3 surprising solutions
If you have a backyard, there are always going to be a few downsides to it. As much as you might love how it looks or enjoy spending time outside with your friends and family (or by yourself – relaxing in the garden is a wonderful thing to do if you want a great, free way to de-stress!), having a backyard means putting in some work and effort, and one of the things you’ll feel as though you’re doing a lot of clearing away leaves, especially during the autumn and winter periods.
The question is, of course, what should you do with those leaves when you clear them? Where can you put them, and are they going to be of any use for anything else? These are great questions, and we’ve got some answers for you here, so keep reading to find out more.
Don’t Do Anything
This idea might surprise you, and it might actually make you very happy because we’re suggesting that you don’t really have to do anything at all with the leaves if you don’t want to. The thing with leaves is that they’re natural, so they’re going to decompose away and remove the issue themselves eventually, and in the meantime, they can be a wonderful place for insects and animals to live, ensuring the ecosystem in your backyard is well looked after.
Of course, the downside is that leaves are messy, and they can cause problems with your lawn because it won’t be able to breathe or get enough sunlight to stay alive. So as a compromise, you might want to rake up the leaves but then leave them on the lawn in one spot. It’s the best of both worlds.
Use Them As Insulation
Amazingly, leaves can be the ideal form of insulation for any kind of outdoor building, such as your Colorbond shed or garage, for example. Of course, there is a process you need to go through – you can’t just stick fallen leaves on the inside of your shed and hope that it works – but it’s not too arduous, and it can help improve how well the spaces retain heat (and if you use them for working in, that’s more important than you might imagine).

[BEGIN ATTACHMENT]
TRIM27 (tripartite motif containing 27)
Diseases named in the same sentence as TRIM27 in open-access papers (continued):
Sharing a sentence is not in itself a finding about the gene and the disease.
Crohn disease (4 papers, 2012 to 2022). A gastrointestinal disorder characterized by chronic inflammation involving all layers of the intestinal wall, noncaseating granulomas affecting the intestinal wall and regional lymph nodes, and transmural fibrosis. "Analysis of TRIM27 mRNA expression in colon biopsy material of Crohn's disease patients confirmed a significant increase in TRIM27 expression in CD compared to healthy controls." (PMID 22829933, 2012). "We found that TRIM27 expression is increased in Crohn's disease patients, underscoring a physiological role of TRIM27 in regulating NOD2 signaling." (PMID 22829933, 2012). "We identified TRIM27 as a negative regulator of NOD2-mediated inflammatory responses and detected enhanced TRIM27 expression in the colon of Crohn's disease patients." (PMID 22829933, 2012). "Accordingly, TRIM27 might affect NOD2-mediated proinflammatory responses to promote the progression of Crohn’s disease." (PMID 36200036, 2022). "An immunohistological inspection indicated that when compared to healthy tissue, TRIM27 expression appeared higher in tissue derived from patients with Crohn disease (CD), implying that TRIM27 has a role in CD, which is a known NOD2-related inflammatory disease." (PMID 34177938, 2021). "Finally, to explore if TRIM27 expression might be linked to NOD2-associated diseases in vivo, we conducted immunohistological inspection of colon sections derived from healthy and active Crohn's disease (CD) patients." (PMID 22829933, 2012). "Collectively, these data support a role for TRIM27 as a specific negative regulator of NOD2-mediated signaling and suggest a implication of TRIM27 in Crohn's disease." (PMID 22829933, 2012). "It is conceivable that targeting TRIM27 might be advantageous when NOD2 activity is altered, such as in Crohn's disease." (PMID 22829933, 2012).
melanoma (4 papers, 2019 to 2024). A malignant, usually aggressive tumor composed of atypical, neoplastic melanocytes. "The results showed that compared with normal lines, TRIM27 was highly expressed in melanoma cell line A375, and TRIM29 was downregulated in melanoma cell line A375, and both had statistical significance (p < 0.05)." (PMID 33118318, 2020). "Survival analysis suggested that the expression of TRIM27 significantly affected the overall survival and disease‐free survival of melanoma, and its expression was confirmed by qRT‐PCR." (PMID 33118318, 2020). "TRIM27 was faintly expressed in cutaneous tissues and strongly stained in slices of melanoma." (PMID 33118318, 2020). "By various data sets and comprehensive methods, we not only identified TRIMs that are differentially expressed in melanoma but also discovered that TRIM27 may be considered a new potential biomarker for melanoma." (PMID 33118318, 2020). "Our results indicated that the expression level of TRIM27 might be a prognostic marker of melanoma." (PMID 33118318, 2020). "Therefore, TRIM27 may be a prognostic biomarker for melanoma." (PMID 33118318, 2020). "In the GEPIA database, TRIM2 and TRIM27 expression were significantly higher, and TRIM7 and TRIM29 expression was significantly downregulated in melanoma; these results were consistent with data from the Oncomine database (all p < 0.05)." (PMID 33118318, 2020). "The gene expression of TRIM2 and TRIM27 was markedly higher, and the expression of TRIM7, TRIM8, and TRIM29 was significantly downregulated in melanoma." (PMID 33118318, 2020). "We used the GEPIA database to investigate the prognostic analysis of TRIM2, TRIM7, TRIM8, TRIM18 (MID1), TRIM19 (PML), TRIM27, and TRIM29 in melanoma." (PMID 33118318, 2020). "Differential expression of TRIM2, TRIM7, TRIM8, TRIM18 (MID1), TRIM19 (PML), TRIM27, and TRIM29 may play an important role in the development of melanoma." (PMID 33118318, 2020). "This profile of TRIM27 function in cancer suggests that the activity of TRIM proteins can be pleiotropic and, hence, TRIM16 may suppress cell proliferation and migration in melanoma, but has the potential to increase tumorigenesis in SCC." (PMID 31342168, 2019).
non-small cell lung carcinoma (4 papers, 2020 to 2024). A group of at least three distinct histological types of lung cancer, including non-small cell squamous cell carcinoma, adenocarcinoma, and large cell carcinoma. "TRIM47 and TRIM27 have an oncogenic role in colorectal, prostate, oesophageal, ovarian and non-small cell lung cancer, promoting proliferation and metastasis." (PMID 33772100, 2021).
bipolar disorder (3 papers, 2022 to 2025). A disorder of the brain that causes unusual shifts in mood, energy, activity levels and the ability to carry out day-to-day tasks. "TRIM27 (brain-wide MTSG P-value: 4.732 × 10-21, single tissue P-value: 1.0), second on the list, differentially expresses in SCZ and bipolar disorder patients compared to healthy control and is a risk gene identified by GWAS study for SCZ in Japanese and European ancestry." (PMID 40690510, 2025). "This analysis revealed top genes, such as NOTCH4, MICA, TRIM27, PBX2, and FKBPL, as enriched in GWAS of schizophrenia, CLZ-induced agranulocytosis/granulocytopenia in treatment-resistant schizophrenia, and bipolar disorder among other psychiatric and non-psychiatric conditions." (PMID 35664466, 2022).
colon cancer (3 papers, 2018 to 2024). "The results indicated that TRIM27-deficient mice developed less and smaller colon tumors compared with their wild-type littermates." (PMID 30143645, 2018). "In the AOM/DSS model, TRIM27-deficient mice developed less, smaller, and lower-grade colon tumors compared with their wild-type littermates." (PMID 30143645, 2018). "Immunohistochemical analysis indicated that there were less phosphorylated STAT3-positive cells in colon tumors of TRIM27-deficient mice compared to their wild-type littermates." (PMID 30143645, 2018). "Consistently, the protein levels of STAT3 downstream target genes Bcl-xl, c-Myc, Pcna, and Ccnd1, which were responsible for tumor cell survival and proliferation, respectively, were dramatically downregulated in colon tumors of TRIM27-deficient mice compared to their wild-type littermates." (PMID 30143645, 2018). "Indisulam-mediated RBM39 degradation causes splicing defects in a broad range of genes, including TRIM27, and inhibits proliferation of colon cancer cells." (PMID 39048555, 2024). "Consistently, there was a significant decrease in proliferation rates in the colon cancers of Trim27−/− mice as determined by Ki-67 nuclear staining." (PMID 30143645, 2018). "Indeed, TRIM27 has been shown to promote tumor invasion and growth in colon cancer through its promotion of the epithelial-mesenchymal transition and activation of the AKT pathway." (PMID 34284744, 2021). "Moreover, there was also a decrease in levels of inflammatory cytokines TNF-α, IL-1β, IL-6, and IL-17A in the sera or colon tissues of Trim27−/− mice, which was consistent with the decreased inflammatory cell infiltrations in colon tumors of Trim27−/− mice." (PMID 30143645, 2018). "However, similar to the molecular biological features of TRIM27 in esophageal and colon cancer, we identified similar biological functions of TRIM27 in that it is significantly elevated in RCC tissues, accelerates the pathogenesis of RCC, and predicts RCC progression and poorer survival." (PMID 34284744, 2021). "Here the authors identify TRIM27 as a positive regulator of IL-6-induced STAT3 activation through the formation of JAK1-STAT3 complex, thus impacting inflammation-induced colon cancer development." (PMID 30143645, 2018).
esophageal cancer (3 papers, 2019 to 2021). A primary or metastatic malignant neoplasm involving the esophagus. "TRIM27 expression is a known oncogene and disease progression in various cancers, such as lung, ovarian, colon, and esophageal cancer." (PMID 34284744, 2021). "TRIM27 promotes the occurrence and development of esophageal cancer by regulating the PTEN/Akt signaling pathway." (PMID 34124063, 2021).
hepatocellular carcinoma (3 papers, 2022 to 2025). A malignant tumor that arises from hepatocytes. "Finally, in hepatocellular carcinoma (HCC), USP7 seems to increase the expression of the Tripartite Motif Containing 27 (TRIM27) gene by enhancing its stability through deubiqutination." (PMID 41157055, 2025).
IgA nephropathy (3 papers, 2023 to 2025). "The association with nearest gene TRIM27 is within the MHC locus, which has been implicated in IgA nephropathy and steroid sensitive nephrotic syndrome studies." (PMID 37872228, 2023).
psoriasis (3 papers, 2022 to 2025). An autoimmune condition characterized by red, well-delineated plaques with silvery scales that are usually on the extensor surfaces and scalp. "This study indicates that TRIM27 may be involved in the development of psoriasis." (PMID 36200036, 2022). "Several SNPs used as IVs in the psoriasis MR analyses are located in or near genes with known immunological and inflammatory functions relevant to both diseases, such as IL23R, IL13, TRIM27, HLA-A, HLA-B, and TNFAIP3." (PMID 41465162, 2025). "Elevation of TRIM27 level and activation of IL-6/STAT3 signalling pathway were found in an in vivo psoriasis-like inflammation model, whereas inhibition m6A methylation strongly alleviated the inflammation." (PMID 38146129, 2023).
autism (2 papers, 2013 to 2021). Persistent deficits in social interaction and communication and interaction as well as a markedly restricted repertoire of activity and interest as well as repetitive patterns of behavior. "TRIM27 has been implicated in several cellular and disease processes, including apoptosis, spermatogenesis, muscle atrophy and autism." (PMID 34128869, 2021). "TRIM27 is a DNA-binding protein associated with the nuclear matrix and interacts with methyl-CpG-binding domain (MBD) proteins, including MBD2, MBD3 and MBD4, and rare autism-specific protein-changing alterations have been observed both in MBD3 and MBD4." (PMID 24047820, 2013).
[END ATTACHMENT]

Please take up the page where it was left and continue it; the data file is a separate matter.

You’ll need to rake up the leaves and then stuff them into plastic bags. Pack them tightly together and you can create an entire extra layer of insulation for any outside space.
Turn Then Into Mulch
If you’re an avid gardener and you want your flowers and vegetables or anything else you plant to grow well, why not turn to a great source of free nutrients and mulch the leaves that would otherwise go to waste?
To do this, you need to mow the leaves. It sounds strange, but if you lay them out on the lawn and then use a lawnmower on them, you’ll mush them up into tiny pieces that you can then spread on top of your soil. Just be careful not to let the wet mulch touch the plants themselves, as that can cause disease.